Even 3,000 years ago, people were kinky.
Last night, the University of Pennsylvania Museum of Archaeology and Anthropology hosted its annual Valentine’s Day presentation, this year called “Blurred Lines,” sponsored by the Young Friends Society. The event, which was rescheduled from Feb. 13 , didn’t suffer in attendance - more than 50 people sat in the audience in the Egyptian gallery.
Surrounded by dozens of artifacts, each thousands of years old, professors Jennifer Wagner and Brian Rose took turns discussing different artifacts and myths from Egypt and Greece, respectively. But this wasn’t just a normal talk. Each story and image projected on the screen detailed the “blurred lines” of sexuality in ancient Egypt and Greece. From winged penises to hermaphrodites to wind chimes made out of dildos, the professors spoke intimately about how sexuality was portrayed in the ancient world.
“I always love it when we get asked to do these kinds of talks,” Wagner said as she took the podium. “They force us to look at these objects and these cultures in new ways. I’ve worked with and studied these societies for years, but it’s not every day that I get to look at ancient phalluses and fertility symbols ... I just hope the University doesn’t find my search history!”
The audience chuckled as Wagner showed images of ancient papyrus scrolls that make up a sex manual of sorts. She referenced an ancient myth about a creator god whose masturbation led to the birth of lower Egyptian gods.
In keeping with the “blurred lines” theme, though, she didn’t just detail sexually explicit objects. Wagner also examined their cultural implications. For ancient Egyptians, sexual imagery was a symbol of rebirth and prosperity, and they were sometimes even used as political commentary or a method of passage into the afterlife.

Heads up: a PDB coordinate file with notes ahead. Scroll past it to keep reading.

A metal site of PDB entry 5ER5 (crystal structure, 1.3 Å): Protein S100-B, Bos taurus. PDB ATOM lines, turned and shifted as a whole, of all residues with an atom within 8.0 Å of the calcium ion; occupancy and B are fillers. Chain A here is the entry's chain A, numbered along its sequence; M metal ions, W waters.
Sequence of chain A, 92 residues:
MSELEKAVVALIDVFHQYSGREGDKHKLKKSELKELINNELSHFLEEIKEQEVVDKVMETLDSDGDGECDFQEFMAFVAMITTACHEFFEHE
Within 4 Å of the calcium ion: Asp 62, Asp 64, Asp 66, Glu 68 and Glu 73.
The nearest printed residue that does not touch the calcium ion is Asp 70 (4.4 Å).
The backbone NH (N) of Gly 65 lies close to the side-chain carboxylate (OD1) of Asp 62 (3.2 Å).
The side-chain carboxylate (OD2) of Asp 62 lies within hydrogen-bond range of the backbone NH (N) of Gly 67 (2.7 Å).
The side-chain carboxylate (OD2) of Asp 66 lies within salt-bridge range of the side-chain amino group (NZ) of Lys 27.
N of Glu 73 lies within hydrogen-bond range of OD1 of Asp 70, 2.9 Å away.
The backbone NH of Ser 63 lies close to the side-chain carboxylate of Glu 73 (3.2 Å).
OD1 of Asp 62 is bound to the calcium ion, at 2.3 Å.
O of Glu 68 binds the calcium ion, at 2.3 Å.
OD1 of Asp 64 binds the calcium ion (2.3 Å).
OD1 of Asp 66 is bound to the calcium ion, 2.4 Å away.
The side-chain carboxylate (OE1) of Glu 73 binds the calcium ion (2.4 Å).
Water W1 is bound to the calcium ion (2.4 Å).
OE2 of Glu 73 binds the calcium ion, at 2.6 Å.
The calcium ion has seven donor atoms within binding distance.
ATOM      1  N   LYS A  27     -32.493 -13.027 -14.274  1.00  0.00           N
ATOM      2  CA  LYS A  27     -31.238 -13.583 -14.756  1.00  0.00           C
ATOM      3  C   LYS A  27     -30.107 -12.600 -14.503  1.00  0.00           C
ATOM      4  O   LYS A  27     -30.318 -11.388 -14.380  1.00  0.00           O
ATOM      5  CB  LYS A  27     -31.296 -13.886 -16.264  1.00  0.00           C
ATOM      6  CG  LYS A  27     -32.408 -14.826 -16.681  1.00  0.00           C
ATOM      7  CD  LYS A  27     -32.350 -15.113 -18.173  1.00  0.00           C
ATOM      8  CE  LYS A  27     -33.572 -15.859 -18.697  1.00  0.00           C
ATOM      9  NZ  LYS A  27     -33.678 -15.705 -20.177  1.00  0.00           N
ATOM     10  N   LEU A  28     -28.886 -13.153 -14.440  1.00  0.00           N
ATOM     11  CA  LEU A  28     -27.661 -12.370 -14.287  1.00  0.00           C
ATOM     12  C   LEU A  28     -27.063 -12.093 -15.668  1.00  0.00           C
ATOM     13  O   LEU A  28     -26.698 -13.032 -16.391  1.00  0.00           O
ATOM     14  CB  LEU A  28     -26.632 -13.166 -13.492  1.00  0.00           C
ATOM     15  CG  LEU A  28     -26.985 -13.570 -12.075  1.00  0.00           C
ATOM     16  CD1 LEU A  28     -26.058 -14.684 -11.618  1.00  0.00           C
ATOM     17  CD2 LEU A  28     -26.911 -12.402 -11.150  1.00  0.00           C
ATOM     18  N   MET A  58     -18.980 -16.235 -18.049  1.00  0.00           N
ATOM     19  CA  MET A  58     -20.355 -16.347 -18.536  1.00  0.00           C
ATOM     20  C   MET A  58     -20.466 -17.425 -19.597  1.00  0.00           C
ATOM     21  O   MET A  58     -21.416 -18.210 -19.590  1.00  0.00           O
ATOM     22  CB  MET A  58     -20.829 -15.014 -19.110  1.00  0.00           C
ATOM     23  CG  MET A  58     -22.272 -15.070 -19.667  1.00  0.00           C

One object in particular was almost an ancient and explicit version of a modern political cartoon. Drawn at the bottom of a political text, an artist depicted the infamous Egyptian pharaoh, Hatshepsut, having sex with her male servant. Hatshepsut was known for disguising herself as a man.
When it was Rose’s turn to speak, he highlighted a few objects in the Penn Museum’s own collection, including a series of bronze amulets shaped like phalluses. He laughed along with the audience as he showed images of men with grossly enlarged penises, a common depiction in ancient Greek art. He also showed humanoid figures having sex with different animals.
Rose even described the ancient city of Sardis as the “center of dildo manufacturing” in ancient Greece. But, like in ancient Egypt, sexual images often had a deeper meaning .
“It was very common to see phalluses in the home in ancient Greece,” Rose said. “An image of an erect phallus was a symbol of prosperity and procreation. It was seen as a way to demonstrate a family’s success and even a way to keep evil spirits away.”
After the event, attendees stayed to enjoy a cash bar and an optional tour offered by the professors to look at some of the sexual objects described in the talk.
“We’re really happy with the turnout this year, especially given the postponement,” Emily Goldsleger, assistant director of membership and annual giving at the museum , said . “We love doing these events because they attract such a broad audience.”
With this event, the museum hoped to attract a younger audience. “Human sexuality is something that everyone can relate to,” Goldsleger said.
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